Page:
When observers tried to explain what happened in Haiti during the weekend of 6 – 8 July 2018, the image of a dormant volcano that suddenly has erupted was a much used comparison. People from all neighbourhoods took to the capital’s streets to protest against the substantial rise in price of oil products and against the consequences of such an increase on their already precarious living conditions. In the process, dozens of shops were vandalised, robbed and burned. The losses amount to millions of dollars.
How can we explain this sudden outburst? Is it organised or rather spontaneous? Many observers think it is both. True, certain groups had already announced that they would not remain quiet if the government decided to raise the fuel prices. But among the protesters were many people who did not belong to any of these groups, but instead participated because they are concerned. In Haiti, poverty has arrived at its peak, the middle class has practically disappeared, the inequalities are growing and the gap between the haves and the have nots is growing.
The events of the beginning of July are the largest political crisis so far for the current Haitian president since he took power and after the departure of the United Nations Stabilisation Mission in Haiti (MINUSTAH) in October 2017. Actually, despite the dubious circumstances of his election, president Jovenel Moise has enjoyed a relatively quiet setting for his government. Unlike his predecessors he can count on a large parliamentary majority, which enables him to pass laws easily. The badly organized opposition is weakened further by internal conflicts, not presenting any threat to the president. During the past eighteen months Moise was able to survive numerous challenges and impose his will. He even opposed the wishes of a number of donors and was bragging that he can go on alone, without foreign money. He has started an initiative called the “change caravan » using non-budgeted funds regardless numerous critical voices that state that this program is weakening public institutions. He thinks he can go on like this, without any worries.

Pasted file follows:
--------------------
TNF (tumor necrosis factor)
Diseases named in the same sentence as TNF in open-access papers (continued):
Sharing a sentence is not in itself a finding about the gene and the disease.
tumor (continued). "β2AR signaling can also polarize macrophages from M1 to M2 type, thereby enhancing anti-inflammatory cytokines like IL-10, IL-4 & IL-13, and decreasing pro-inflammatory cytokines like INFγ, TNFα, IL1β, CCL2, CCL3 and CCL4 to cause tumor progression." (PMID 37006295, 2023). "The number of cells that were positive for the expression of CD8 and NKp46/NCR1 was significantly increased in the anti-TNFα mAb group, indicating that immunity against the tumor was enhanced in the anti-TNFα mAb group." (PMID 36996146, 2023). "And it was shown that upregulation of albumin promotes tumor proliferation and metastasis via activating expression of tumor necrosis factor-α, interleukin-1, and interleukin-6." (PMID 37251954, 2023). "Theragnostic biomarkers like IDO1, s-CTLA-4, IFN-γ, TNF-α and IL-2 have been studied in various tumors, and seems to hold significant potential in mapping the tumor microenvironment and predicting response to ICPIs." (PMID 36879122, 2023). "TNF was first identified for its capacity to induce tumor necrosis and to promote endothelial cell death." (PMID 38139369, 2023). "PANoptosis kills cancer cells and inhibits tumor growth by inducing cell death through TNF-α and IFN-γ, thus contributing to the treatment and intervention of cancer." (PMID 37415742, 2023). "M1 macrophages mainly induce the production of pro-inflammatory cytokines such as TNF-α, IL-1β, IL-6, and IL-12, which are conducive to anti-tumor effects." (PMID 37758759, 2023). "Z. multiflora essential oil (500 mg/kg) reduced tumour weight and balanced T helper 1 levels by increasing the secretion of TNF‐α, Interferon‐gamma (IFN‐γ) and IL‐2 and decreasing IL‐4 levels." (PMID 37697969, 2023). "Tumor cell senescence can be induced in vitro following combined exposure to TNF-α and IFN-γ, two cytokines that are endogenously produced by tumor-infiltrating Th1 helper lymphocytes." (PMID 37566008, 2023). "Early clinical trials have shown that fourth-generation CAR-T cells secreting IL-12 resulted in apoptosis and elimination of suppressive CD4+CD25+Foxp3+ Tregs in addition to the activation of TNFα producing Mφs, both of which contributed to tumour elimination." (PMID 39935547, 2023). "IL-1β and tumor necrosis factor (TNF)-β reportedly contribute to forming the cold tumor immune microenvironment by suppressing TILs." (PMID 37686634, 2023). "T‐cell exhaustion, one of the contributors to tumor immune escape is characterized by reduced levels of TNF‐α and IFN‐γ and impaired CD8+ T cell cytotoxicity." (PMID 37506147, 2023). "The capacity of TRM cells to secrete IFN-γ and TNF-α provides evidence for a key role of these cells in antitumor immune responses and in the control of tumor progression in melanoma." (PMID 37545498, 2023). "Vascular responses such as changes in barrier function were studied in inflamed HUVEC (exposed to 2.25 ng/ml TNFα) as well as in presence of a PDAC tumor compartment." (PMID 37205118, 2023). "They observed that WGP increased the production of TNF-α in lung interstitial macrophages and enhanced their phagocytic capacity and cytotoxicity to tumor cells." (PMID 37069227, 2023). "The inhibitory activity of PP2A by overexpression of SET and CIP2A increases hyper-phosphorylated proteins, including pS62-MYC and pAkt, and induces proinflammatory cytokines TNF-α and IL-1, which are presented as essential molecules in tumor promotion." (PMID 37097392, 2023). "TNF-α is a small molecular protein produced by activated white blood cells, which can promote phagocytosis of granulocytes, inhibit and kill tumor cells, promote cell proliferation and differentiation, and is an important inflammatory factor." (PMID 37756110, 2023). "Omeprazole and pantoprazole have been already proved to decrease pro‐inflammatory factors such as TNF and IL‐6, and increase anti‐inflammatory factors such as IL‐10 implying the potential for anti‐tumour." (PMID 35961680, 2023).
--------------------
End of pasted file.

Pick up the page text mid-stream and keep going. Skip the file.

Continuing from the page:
For many observers who know the Haitian people well, this was the evident calm before the storm because things are not going as well as the president wants everyone to believe. People ask themselves if he is living in a bubble without noticing what is going on around him. Many people felt that something serious, significant was going to happen, the expression of an enormous popular resentment. But they feared the absence of convincing leadership, trusted by the population and able to guide all this.
The explosion took place at the beginning of July 2018. The increasing fuel prices, between 38 and 51%, lighted the fire. The government took the decision to raise the prices to satisfy the wishes of the International Monetary fund (IMF) that is demanding the end of all subsidies on fuel before approving any new loans. Even the European Union demands the IMF requirements to be met before announcing the next disbursement of budgetary support to Haiti.
Forced by the street, the government backed out and announced the “temporary retreat” of the decision, suggesting its possible return. This also means that new crisis moments may occur, as the causes of these problems have not at all been addressed or resolved. The presence of MINUSTAH only temporary put on hold the continuing crisis in Haiti.